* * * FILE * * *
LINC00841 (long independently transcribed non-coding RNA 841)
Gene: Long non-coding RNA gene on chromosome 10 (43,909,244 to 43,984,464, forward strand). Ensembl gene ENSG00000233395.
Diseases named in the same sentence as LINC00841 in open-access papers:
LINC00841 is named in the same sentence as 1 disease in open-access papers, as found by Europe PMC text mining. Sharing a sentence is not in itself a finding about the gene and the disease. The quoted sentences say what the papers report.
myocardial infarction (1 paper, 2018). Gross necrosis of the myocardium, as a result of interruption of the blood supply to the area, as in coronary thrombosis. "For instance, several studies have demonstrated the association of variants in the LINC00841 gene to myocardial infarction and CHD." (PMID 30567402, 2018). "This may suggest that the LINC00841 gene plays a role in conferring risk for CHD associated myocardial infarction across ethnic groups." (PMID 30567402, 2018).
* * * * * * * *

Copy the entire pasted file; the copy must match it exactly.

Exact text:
LINC00841 (long independently transcribed non-coding RNA 841)
Gene: Long non-coding RNA gene on chromosome 10 (43,909,244 to 43,984,464, forward strand). Ensembl gene ENSG00000233395.
Diseases named in the same sentence as LINC00841 in open-access papers:
LINC00841 is named in the same sentence as 1 disease in open-access papers, as found by Europe PMC text mining. Sharing a sentence is not in itself a finding about the gene and the disease. The quoted sentences say what the papers report.
myocardial infarction (1 paper, 2018). Gross necrosis of the myocardium, as a result of interruption of the blood supply to the area, as in coronary thrombosis. "For instance, several studies have demonstrated the association of variants in the LINC00841 gene to myocardial infarction and CHD." (PMID 30567402, 2018). "This may suggest that the LINC00841 gene plays a role in conferring risk for CHD associated myocardial infarction across ethnic groups." (PMID 30567402, 2018).